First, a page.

physical disorder in her profile. He searched her twisted features for
“Stop it!” Her voice sounded like
cracked, brittle pottery smashing to bits on concrete. Thinking his
touch frightened her, Brodie immediately released her.
Wildly, she clutched at his arm,
clenching it with both hands until her knuckles turned white. Then she
began to shake all over.
Her fingernails bit through leather and
cotton into his forearm, but he ignored the bruising pain. If she needed
something to cling to, he presented the most solid object at hand. He
hardly qualified as an adequate nursemaid, but at that moment, he
appeared to be the only one available. “What's happening? Do I need to
“Not this time. I won't let you.”
Brodie realized she wasn't answering
him. He wasn't sure she even knew he was there with her.
“BJ!” He shook her, roughly. “Bridget!”
The demon that possessed her
disappeared as swiftly as it had come. Her body went limp. Her knees
buckled and he scooped her up in his arms. Her head lolled against his
chest, the crown snuggling just beneath his chin.
Damn. The woman was a cuddler. Even
semiconscious, she turned and pressed her soft cheek into his neck.
Every protective instinct that had ever gotten him into trouble
surfaced, unbidden. Briefly, Brodie tried to remember the last time a
woman had nestled against him so needfully without hesitation or fear or
an ulterior motive.
Nothing came to mind. He muttered an
angry epithet and refocused on the situation at hand.
He carried her to the first door on his
right and kicked it open. He allowed himself a moment of stunned
surprise when he entered the room. Other than the antique oak desk with
its two computers in the center, it looked like a child's playroom. A
truckload of toys lay scattered about the floor and on the furniture.
Dolls, models, a train set, games. Floor to ceiling bookshelves, filled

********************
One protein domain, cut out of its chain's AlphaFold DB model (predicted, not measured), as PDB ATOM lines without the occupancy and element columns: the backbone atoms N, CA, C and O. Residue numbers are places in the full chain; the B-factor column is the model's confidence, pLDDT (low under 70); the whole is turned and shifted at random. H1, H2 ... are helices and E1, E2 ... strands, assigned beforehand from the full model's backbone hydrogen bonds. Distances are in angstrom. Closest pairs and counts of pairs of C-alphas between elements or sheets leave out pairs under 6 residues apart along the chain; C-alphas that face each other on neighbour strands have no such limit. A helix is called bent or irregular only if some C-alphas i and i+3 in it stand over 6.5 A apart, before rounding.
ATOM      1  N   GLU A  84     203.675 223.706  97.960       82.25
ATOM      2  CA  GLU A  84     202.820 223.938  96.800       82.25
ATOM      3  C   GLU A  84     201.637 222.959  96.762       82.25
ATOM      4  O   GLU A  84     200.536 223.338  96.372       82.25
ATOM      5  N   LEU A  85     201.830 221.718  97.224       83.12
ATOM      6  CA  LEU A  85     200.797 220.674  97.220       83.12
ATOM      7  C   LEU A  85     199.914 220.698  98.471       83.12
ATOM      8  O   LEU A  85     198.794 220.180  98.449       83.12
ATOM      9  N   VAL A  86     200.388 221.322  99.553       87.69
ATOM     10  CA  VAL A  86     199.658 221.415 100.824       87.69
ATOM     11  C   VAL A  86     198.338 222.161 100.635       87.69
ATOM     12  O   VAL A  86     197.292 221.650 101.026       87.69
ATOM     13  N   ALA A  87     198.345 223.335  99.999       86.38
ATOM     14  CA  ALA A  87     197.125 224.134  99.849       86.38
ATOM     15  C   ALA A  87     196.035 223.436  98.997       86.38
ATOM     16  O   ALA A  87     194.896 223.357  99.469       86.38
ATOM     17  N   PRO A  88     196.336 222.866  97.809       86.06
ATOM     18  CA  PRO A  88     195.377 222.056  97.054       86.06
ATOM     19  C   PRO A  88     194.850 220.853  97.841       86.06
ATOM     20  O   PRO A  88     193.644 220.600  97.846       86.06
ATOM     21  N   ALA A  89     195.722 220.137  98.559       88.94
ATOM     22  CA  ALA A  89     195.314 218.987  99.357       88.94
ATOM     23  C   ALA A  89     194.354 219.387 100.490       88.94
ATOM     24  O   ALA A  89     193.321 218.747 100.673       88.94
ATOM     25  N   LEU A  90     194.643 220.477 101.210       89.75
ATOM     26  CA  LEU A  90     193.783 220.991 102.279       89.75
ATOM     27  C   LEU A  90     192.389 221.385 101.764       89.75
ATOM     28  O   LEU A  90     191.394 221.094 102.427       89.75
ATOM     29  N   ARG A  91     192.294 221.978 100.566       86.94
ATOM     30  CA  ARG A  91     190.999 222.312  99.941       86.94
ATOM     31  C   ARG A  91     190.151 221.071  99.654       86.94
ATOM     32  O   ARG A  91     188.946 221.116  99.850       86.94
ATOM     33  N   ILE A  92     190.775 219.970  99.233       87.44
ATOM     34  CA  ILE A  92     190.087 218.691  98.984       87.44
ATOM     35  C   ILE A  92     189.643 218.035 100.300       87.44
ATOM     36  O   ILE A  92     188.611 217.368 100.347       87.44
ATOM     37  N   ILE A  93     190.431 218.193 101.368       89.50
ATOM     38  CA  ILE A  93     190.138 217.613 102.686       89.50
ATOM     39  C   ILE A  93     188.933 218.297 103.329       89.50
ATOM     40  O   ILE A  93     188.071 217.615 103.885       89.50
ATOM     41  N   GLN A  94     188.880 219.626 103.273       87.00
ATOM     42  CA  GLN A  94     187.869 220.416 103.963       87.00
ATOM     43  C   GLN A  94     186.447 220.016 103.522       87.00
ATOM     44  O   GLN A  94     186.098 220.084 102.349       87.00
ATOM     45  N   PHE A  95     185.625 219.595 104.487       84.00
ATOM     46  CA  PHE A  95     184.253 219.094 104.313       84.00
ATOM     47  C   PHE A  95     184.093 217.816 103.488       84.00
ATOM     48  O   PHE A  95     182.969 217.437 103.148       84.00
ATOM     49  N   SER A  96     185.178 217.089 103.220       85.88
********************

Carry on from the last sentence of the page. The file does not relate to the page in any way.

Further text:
with collections of several kinds, lined one wall. Baseball cards.
Heart- shaped pillows. DVDs.
Without a conscious thought as to why,
he knew this was her office. BJ Kincaid, former child prodigy with a
Mensa-level IQ, multimillionaire partner in one of the hottest companies
on the market, worked in an office overflowing with toys.
He determinedly thrust away a flood of
unwanted emotions, and moved to a sofa behind the desk. Brushing aside a
slew of quilted teddy bears, Brodie laid BJ on the cushions, propping
her head on a stuffed plaid heart.
“Monster in my head. . .” she murmured,
stirring as he elevated her feet.
Brodie knew all about the monsters that
haunted a person's dreams. He got a reminder of his own tortured demons
each time he caught his reflection in a storefront window or rearview
mirror. For him, it was natural, as much a part of him as breathing. But
for BJ, this couldn't be right.
He squatted on the floor beside her.
With one hand, he took both of hers and began rubbing them, kneading
warmth into her limp fingers. He smoothed her bangs from her forehead.
Her skin was cool to the touch.
She had short, soft curly hair, in a
nondescript brownish-blond color. He saw nothing striking about her even
features. She wasn't pretty. She wasn't plain. She was just—average.
Brodie thought it strange that he’d
noticed her looks. And even stranger that he wasn't disappointed. Maybe
it had something to do with the friendly, open smile with which she had
first greeted him. Or the way her eyes boldly met and held his gaze,
despite the way she had to crane her neck to do so.
Or maybe it just had to do with the
fact he was a male animal who had been too long without a mate, and the
sensation of holding a living, breathing female in his arms was all it
took to send his hormones into overdrive. It wasn't a comforting
“Wake up, BJ,” he whispered, his voice
dark and bass deep. “C'mon. Wake up.”